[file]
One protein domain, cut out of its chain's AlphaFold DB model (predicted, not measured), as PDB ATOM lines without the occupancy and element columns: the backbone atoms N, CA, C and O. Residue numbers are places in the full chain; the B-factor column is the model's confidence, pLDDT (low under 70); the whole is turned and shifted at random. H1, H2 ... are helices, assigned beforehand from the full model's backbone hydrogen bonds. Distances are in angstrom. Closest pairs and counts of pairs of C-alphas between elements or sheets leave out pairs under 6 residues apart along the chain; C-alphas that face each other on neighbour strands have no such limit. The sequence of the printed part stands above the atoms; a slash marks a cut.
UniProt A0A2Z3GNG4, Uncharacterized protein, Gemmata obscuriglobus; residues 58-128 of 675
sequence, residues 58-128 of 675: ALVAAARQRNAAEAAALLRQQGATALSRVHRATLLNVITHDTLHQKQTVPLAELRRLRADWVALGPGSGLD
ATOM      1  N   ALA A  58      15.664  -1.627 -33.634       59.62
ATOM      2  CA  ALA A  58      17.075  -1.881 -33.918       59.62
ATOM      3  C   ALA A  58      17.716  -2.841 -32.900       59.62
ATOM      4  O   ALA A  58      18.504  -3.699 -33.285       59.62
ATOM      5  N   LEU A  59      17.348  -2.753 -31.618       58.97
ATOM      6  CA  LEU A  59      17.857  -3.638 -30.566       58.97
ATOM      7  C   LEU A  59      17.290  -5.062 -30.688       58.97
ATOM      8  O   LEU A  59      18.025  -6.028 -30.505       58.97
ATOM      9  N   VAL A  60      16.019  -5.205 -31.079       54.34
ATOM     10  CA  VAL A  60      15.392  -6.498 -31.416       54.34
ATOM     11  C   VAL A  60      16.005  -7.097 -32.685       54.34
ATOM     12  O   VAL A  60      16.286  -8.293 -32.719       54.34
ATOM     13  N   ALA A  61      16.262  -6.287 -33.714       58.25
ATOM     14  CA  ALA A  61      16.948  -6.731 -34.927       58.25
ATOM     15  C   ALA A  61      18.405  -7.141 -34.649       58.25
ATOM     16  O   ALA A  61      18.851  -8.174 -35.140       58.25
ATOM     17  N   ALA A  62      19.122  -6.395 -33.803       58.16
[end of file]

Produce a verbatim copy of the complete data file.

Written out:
One protein domain, cut out of its chain's AlphaFold DB model (predicted, not measured), as PDB ATOM lines without the occupancy and element columns: the backbone atoms N, CA, C and O. Residue numbers are places in the full chain; the B-factor column is the model's confidence, pLDDT (low under 70); the whole is turned and shifted at random. H1, H2 ... are helices, assigned beforehand from the full model's backbone hydrogen bonds. Distances are in angstrom. Closest pairs and counts of pairs of C-alphas between elements or sheets leave out pairs under 6 residues apart along the chain; C-alphas that face each other on neighbour strands have no such limit. The sequence of the printed part stands above the atoms; a slash marks a cut.
UniProt A0A2Z3GNG4, Uncharacterized protein, Gemmata obscuriglobus; residues 58-128 of 675
sequence, residues 58-128 of 675: ALVAAARQRNAAEAAALLRQQGATALSRVHRATLLNVITHDTLHQKQTVPLAELRRLRADWVALGPGSGLD
ATOM      1  N   ALA A  58      15.664  -1.627 -33.634       59.62
ATOM      2  CA  ALA A  58      17.075  -1.881 -33.918       59.62
ATOM      3  C   ALA A  58      17.716  -2.841 -32.900       59.62
ATOM      4  O   ALA A  58      18.504  -3.699 -33.285       59.62
ATOM      5  N   LEU A  59      17.348  -2.753 -31.618       58.97
ATOM      6  CA  LEU A  59      17.857  -3.638 -30.566       58.97
ATOM      7  C   LEU A  59      17.290  -5.062 -30.688       58.97
ATOM      8  O   LEU A  59      18.025  -6.028 -30.505       58.97
ATOM      9  N   VAL A  60      16.019  -5.205 -31.079       54.34
ATOM     10  CA  VAL A  60      15.392  -6.498 -31.416       54.34
ATOM     11  C   VAL A  60      16.005  -7.097 -32.685       54.34
ATOM     12  O   VAL A  60      16.286  -8.293 -32.719       54.34
ATOM     13  N   ALA A  61      16.262  -6.287 -33.714       58.25
ATOM     14  CA  ALA A  61      16.948  -6.731 -34.927       58.25
ATOM     15  C   ALA A  61      18.405  -7.141 -34.649       58.25
ATOM     16  O   ALA A  61      18.851  -8.174 -35.140       58.25
ATOM     17  N   ALA A  62      19.122  -6.395 -33.803       58.16